Multi-stakeholder processes in Central Africa: Successes, struggles and lessons learned

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Schut M.
Lamers D.
Sartas M.
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Vanlauwe B.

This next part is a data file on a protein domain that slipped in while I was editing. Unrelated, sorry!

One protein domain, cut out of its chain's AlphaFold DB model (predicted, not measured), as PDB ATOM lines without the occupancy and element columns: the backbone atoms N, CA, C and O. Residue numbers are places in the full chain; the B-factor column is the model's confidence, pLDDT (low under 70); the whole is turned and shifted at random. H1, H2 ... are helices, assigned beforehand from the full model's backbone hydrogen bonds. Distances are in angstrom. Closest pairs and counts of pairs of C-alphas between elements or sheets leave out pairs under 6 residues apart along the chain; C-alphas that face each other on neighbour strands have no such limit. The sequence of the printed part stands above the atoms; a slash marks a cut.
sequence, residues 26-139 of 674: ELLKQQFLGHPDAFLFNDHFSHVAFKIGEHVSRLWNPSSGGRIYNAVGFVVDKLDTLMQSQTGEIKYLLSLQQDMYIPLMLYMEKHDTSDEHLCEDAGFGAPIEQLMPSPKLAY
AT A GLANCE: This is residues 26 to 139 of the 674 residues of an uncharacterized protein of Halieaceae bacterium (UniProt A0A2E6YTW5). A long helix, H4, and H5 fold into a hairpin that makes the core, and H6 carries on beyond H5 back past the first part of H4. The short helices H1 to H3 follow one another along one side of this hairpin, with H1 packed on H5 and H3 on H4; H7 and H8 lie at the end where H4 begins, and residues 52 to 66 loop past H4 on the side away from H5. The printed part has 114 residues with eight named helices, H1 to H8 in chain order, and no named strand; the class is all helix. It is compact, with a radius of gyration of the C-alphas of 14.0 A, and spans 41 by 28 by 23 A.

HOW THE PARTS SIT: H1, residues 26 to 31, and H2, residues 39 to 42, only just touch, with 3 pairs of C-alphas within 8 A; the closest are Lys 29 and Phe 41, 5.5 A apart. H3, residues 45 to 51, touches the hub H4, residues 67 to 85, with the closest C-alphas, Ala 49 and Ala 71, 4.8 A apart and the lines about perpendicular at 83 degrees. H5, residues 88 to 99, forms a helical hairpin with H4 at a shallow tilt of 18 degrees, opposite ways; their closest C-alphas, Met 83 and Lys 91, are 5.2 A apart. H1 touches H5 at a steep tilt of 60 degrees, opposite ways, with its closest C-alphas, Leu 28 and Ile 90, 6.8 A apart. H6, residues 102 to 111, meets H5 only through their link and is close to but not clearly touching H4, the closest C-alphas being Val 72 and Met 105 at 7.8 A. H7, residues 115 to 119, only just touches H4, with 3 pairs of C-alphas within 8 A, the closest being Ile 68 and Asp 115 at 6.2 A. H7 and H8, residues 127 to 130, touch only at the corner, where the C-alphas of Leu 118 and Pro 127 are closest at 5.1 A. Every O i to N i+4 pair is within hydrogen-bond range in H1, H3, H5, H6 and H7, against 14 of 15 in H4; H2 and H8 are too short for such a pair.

The Great Lakes region of Central Africa is an area abundant in hills, people and conflicts. Its high altitude and cooler climate make it ideal for agriculture. But soils have been exhausted, spare land is no longer available, and farm households in parts of this region rank among the most food insecure and malnourished on earth. Years of civil conflict have moreover paralyzed agricultural advisory and extension services and resulted in poor access to markets. Although there is unclarity about what type of solutions will be effective to address these problems, it is clear that developing, testing and implementing solutions requires collaboration, learning and collective action between farmers, governments, civil society organisations, researchers and the private sector. To facilitate this collaboration, ‘multi-stakeholder innovation platforms’ (hence referred to as IPs) were initiated in Burundi, Rwanda and the eastern Democratic Republic of Congo (DR Congo) as part of the CGIAR Research Program on Integrated Systems for the Humid Tropics (Humidtropics). An IP is a space for learning and change. It is a group of organizations represented by one or multiple people that often have different backgrounds and interests. Depending on the issue at stake, IPs can include farmers, input providers, government officials, extension officers, Non Governmental Organisations (NGOs), researchers, media, processors, retailers, etc. The IP members come together to diagnose problems, set priorities, identify opportunities and find ways to achieve their objectives

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